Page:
Jérôme, I'm usually not the one arguing ad hominem, but are you sure that you really tried to be fair? If you want to make subjective statements about Mercurial, that you personally like it better because of this and that reason, that's fine, but please don't try to make it look like an objective comparison. A fair part of the arguments you made in the linked post are objectively wrong, which is understandable if you're mainly a Mercurial user – but please don't make it look like you had done more in-depth research regarding both to other people… For example, you dwelt on being able to »hg pull help« being an advantage over Git – where the equivalent command reads »git pull --help«. Are you serious?! By the way, at least for Mercurial 1.6, you need to pass »--help« as a »proper« argument using two dashes as well, your command does not work (anymore).
 	An extra point I did not raise at the time: Git is deliberately
 engineered to be as different from CVS/SVN as possible (quoting
 Wikipedia: "Take CVS as an example of what /not/ to do; if in doubt,
 make the exact opposite decision").

You missed the »… quote Torvalds, speaking somewhat tongue-in-cheek« part – in the talk the quote is from, Linus Torvalds was making the point that centralized SCMs just can't keep up with distributed concepts, and as you probably know, he really likes to polarize. In the same talk, he also mentioned Mercurial being very similar to Git – does that make it an unfavorable switch as well in your eyes? I hope not… David
Jan 06 2011
prev sibling parent reply Bruno Medeiros <brunodomedeiros+spam com.gmail> writes:
On 06/01/2011 19:19, "Jérôme M. Berger" wrote:
 Andrei Alexandrescu wrote:
 What are the advantages of Mercurial over git? (git does allow multiple
 branches.)


I've also been mulling over whether to try out and switch away from Subversion to a DVCS, but never went ahead cause I've also been undecided about Git vs. Mercurial. So this whole discussion here in the NG has been helpful, even though I rarely use branches, if at all. However, there is an important issue for me that has not been mentioned ever, I wonder if other people also find it relevant. It annoys me a lot in Subversion, and basically it's the aspect where if you delete, rename, or copy a folder under version control in a SVN working copy, without using the SVN commands, there is a high likelihood your working copy will break! It's so annoying, especially since sometimes no amount of svn revert, cleanup, unlock, override and update, etc. will fix it. I just had one recently where I had to delete and re-checkout the whole project because it was that broken. Other situations also seem to cause this, even when using SVN tooling (like partially updating from a commit that delete or moves directories, or something like that) It's just so brittle. I think it may be a consequence of the design aspect of SVN where each subfolder of a working copy is a working copy as well (and each subfolder of repository is a repository as well) Anyways, I hope Mercurial and Git are better at this, I'm definitely going to try them out with regards to this. -- Bruno Medeiros - Software Engineer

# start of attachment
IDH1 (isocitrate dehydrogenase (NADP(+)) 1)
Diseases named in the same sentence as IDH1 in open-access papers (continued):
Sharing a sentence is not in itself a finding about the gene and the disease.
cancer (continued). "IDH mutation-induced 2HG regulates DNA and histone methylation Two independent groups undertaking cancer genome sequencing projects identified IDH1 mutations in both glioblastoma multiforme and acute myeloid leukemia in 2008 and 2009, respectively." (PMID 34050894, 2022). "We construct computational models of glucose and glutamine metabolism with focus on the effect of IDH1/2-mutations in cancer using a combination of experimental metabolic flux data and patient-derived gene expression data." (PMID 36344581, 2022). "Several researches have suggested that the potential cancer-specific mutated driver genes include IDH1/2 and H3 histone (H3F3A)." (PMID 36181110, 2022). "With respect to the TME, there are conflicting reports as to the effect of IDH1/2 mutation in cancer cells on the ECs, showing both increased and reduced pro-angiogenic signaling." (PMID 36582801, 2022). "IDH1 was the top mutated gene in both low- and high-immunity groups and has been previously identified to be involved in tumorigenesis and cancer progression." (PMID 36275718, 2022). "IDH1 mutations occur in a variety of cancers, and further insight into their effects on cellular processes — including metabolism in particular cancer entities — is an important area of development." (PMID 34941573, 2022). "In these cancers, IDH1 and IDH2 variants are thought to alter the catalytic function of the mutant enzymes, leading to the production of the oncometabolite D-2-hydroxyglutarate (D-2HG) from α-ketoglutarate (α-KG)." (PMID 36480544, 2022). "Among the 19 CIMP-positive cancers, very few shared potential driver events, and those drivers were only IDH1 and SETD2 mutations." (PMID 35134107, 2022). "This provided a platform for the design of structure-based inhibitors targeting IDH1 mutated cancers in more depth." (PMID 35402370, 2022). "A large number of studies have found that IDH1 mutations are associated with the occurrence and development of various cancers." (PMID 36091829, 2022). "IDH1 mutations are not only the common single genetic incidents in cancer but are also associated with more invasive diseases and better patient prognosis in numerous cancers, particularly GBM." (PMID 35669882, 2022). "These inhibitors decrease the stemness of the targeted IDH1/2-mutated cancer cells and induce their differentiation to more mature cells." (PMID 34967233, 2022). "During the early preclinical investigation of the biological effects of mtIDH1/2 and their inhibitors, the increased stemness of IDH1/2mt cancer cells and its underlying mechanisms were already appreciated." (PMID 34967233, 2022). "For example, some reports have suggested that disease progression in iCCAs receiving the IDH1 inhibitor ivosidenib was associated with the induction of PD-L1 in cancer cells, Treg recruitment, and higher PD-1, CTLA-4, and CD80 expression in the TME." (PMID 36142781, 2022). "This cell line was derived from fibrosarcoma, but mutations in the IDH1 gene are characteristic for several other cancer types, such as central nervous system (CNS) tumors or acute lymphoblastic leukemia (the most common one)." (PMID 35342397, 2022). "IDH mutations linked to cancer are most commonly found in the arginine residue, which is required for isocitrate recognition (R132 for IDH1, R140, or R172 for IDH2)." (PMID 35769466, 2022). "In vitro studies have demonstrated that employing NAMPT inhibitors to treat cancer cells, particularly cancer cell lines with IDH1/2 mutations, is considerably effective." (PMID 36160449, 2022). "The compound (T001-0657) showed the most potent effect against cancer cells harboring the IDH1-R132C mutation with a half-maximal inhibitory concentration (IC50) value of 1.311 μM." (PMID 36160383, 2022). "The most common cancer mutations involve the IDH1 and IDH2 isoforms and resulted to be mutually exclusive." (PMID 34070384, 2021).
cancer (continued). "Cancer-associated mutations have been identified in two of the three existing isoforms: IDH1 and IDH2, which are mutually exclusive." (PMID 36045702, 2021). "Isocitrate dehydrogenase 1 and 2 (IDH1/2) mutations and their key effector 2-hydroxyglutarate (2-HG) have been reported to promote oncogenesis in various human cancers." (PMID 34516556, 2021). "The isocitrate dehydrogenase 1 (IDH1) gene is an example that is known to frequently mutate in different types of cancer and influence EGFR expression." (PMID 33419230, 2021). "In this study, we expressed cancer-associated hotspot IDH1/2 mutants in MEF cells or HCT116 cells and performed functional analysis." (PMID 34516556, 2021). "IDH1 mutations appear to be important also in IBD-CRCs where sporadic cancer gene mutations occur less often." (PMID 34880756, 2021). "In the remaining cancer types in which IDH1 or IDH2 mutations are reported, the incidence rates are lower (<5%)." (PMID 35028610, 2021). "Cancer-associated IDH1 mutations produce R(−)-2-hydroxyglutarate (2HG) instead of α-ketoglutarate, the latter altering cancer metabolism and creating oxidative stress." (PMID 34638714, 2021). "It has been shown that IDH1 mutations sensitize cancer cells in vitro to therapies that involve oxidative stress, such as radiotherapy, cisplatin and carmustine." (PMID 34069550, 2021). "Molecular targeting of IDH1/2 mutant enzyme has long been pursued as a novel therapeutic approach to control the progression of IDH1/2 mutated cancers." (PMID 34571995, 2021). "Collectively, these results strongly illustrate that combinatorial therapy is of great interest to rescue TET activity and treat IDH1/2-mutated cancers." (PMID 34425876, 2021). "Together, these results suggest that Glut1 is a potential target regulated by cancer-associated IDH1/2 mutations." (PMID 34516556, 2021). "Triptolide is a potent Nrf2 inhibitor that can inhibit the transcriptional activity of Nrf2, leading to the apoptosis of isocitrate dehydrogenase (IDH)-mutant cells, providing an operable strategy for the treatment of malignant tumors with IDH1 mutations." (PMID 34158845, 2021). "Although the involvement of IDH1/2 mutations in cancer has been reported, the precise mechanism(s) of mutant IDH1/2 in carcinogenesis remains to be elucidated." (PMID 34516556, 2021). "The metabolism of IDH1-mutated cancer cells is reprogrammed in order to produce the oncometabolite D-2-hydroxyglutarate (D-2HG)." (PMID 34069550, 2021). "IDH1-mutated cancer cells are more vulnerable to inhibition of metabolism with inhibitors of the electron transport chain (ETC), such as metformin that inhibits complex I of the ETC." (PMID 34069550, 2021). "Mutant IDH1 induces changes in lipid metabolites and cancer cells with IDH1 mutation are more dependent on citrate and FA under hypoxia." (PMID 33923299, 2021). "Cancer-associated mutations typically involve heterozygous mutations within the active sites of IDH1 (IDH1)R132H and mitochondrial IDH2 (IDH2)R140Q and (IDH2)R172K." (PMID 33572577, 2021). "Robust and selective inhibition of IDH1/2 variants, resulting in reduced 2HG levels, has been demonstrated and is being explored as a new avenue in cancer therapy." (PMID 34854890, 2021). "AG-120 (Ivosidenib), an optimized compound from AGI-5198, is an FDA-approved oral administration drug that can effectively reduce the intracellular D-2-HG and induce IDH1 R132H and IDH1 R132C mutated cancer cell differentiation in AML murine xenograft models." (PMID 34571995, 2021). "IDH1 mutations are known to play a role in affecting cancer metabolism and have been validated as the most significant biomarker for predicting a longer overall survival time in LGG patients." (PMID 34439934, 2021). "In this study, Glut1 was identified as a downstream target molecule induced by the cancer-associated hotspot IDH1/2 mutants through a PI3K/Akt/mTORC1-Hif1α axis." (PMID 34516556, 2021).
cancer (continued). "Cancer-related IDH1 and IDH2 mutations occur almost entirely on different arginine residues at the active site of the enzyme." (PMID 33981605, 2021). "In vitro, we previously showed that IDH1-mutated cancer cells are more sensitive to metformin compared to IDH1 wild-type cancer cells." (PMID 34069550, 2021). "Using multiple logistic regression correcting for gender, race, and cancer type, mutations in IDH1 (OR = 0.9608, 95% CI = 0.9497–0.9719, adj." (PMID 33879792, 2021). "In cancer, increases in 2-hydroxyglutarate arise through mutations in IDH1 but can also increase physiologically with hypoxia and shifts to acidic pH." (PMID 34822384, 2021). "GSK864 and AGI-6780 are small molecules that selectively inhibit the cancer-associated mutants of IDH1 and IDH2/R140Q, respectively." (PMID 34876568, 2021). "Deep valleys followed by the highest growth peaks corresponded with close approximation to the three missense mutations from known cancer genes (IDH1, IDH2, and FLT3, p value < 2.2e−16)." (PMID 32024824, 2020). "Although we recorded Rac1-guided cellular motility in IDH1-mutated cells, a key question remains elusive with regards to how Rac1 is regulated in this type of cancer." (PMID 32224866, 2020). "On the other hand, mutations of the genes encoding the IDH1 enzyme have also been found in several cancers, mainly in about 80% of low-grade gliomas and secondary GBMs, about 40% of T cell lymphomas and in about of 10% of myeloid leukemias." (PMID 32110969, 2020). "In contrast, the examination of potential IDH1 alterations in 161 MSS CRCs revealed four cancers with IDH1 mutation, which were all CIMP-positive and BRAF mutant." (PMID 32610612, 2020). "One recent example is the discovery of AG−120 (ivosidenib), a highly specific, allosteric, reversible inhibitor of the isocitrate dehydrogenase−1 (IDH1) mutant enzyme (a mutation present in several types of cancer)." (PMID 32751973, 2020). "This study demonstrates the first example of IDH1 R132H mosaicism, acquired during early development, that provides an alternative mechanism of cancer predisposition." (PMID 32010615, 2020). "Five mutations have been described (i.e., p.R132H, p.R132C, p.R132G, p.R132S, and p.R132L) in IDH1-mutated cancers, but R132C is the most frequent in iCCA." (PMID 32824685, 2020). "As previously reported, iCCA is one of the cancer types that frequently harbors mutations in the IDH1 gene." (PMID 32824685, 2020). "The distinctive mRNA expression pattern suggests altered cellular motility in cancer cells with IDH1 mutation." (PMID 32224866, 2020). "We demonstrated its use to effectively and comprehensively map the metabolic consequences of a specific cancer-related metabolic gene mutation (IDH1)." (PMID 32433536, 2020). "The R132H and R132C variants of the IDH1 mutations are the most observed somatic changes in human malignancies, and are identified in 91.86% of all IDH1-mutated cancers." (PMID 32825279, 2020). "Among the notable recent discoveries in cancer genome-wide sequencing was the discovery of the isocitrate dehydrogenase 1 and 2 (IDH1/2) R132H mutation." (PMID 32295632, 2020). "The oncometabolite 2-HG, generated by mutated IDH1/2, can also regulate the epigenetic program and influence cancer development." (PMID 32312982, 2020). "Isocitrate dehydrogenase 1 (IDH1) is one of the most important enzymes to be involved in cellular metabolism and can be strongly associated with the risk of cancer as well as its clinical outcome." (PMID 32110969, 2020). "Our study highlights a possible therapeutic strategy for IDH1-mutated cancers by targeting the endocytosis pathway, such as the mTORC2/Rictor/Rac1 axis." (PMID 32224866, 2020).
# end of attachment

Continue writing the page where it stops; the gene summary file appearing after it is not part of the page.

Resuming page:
Jan 28 2011
parent reply Michel Fortin <michel.fortin michelf.com> writes:
On 2011-01-28 11:29:49 -0500, Bruno Medeiros 
<brunodomedeiros+spam com.gmail> said:

 I've also been mulling over whether to try out and switch away from 
 Subversion to a DVCS, but never went ahead cause I've also been 
 undecided about Git vs. Mercurial. So this whole discussion here in the 
 NG has been helpful, even though I rarely use branches, if at all.
 
 However, there is an important issue for me that has not been mentioned 
 ever, I wonder if other people also find it relevant. It annoys me a 
 lot in Subversion, and basically it's the aspect where if you delete, 
 rename, or copy a folder under version control in a SVN working copy, 
 without using the SVN commands, there is a high likelihood your working 
 copy will break! It's so annoying, especially since sometimes no amount 
 of svn revert, cleanup, unlock, override and update, etc. will fix it. 
 I just had one recently where I had to delete and re-checkout the whole 
 project because it was that broken.
 Other situations also seem to cause this, even when using SVN tooling 
 (like partially updating from a commit that delete or moves 
 directories, or something like that) It's just so brittle.
 I think it may be a consequence of the design aspect of SVN where each 
 subfolder of a working copy is a working copy as well (and each 
 subfolder of repository is a repository as well)
 
 Anyways, I hope Mercurial and Git are better at this, I'm definitely 
 going to try them out with regards to this.

Git doesn't care how you move your files around. It track files by their content. If you rename a file and most of the content stays the same, git will see it as a rename. If most of the file has changed, it'll see it as a new file (with the old one deleted). There is 'git mv', but it's basically just a shortcut for moving the file, doing 'git rm' on the old path and 'git add' on the new path. I don't know about Mercurial. -- Michel Fortin michel.fortin michelf.com http://michelf.com/
Jan 28 2011
parent reply =?UTF-8?B?IkrDqXLDtG1lIE0uIEJlcmdlciI=?= <jeberger free.fr> writes:
Content-Type: text/plain; charset=UTF-8
Content-Transfer-Encoding: quoted-printable

Michel Fortin wrote:
 On 2011-01-28 11:29:49 -0500, Bruno Medeiros